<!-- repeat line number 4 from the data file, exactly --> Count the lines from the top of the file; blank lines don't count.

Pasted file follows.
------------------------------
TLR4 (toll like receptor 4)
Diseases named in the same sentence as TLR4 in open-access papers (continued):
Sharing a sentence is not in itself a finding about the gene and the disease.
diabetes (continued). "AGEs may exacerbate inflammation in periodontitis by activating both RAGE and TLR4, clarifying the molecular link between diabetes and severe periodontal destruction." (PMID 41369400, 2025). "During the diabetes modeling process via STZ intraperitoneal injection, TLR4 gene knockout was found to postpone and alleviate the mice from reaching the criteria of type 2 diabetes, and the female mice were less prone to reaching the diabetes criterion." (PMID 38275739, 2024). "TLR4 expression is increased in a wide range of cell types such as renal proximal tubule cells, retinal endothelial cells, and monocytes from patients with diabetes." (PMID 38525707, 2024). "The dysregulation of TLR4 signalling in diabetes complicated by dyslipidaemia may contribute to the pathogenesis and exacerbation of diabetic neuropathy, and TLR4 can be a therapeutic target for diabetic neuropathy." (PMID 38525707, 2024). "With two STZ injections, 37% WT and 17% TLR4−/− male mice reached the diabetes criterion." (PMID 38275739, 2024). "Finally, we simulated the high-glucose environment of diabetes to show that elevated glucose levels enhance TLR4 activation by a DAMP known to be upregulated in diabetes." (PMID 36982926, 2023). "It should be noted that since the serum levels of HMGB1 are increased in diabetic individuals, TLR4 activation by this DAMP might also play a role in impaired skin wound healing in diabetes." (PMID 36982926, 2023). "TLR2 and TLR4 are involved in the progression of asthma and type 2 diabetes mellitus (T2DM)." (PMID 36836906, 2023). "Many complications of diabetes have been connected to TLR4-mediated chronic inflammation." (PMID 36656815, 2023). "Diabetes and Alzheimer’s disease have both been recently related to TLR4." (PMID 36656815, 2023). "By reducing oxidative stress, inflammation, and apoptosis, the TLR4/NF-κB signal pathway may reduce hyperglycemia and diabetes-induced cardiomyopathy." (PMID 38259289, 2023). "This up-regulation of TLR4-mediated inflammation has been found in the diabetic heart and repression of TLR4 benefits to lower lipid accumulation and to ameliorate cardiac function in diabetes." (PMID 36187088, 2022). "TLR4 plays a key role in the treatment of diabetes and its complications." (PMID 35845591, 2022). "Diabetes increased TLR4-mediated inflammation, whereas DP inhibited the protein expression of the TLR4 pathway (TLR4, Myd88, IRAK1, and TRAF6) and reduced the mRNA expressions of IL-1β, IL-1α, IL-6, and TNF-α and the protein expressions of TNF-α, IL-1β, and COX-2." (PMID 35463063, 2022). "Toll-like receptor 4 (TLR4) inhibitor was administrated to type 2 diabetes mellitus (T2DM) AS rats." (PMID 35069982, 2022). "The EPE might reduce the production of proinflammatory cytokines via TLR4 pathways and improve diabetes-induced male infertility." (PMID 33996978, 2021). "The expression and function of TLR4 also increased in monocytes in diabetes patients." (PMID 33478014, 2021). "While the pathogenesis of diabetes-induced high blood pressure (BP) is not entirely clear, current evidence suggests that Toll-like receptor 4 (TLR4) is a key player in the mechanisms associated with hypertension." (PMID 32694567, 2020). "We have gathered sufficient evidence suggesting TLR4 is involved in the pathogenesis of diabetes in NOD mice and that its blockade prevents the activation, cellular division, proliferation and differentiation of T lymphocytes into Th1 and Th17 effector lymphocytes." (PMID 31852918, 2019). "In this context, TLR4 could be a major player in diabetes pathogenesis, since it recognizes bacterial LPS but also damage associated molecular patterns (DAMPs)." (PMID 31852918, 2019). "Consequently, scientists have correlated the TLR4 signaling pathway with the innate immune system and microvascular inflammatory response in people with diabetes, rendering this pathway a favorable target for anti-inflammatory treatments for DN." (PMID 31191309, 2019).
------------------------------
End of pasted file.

diabetes (continued). "AGEs may exacerbate inflammation in periodontitis by activating both RAGE and TLR4, clarifying the molecular link between diabetes and severe periodontal destruction." (PMID 41369400, 2025). "During the diabetes modeling process via STZ intraperitoneal injection, TLR4 gene knockout was found to postpone and alleviate the mice from reaching the criteria of type 2 diabetes, and the female mice were less prone to reaching the diabetes criterion." (PMID 38275739, 2024). "TLR4 expression is increased in a wide range of cell types such as renal proximal tubule cells, retinal endothelial cells, and monocytes from patients with diabetes." (PMID 38525707, 2024). "The dysregulation of TLR4 signalling in diabetes complicated by dyslipidaemia may contribute to the pathogenesis and exacerbation of diabetic neuropathy, and TLR4 can be a therapeutic target for diabetic neuropathy." (PMID 38525707, 2024). "With two STZ injections, 37% WT and 17% TLR4−/− male mice reached the diabetes criterion." (PMID 38275739, 2024). "Finally, we simulated the high-glucose environment of diabetes to show that elevated glucose levels enhance TLR4 activation by a DAMP known to be upregulated in diabetes." (PMID 36982926, 2023). "It should be noted that since the serum levels of HMGB1 are increased in diabetic individuals, TLR4 activation by this DAMP might also play a role in impaired skin wound healing in diabetes." (PMID 36982926, 2023). "TLR2 and TLR4 are involved in the progression of asthma and type 2 diabetes mellitus (T2DM)." (PMID 36836906, 2023). "Many complications of diabetes have been connected to TLR4-mediated chronic inflammation." (PMID 36656815, 2023). "Diabetes and Alzheimer’s disease have both been recently related to TLR4." (PMID 36656815, 2023). "By reducing oxidative stress, inflammation, and apoptosis, the TLR4/NF-κB signal pathway may reduce hyperglycemia and diabetes-induced cardiomyopathy." (PMID 38259289, 2023). "This up-regulation of TLR4-mediated inflammation has been found in the diabetic heart and repression of TLR4 benefits to lower lipid accumulation and to ameliorate cardiac function in diabetes." (PMID 36187088, 2022). "TLR4 plays a key role in the treatment of diabetes and its complications." (PMID 35845591, 2022). "Diabetes increased TLR4-mediated inflammation, whereas DP inhibited the protein expression of the TLR4 pathway (TLR4, Myd88, IRAK1, and TRAF6) and reduced the mRNA expressions of IL-1β, IL-1α, IL-6, and TNF-α and the protein expressions of TNF-α, IL-1β, and COX-2." (PMID 35463063, 2022). "Toll-like receptor 4 (TLR4) inhibitor was administrated to type 2 diabetes mellitus (T2DM) AS rats." (PMID 35069982, 2022). "The EPE might reduce the production of proinflammatory cytokines via TLR4 pathways and improve diabetes-induced male infertility." (PMID 33996978, 2021). "The expression and function of TLR4 also increased in monocytes in diabetes patients." (PMID 33478014, 2021). "While the pathogenesis of diabetes-induced high blood pressure (BP) is not entirely clear, current evidence suggests that Toll-like receptor 4 (TLR4) is a key player in the mechanisms associated with hypertension." (PMID 32694567, 2020). "We have gathered sufficient evidence suggesting TLR4 is involved in the pathogenesis of diabetes in NOD mice and that its blockade prevents the activation, cellular division, proliferation and differentiation of T lymphocytes into Th1 and Th17 effector lymphocytes." (PMID 31852918, 2019). "In this context, TLR4 could be a major player in diabetes pathogenesis, since it recognizes bacterial LPS but also damage associated molecular patterns (DAMPs)." (PMID 31852918, 2019). "Consequently, scientists have correlated the TLR4 signaling pathway with the innate immune system and microvascular inflammatory response in people with diabetes, rendering this pathway a favorable target for anti-inflammatory treatments for DN." (PMID 31191309, 2019).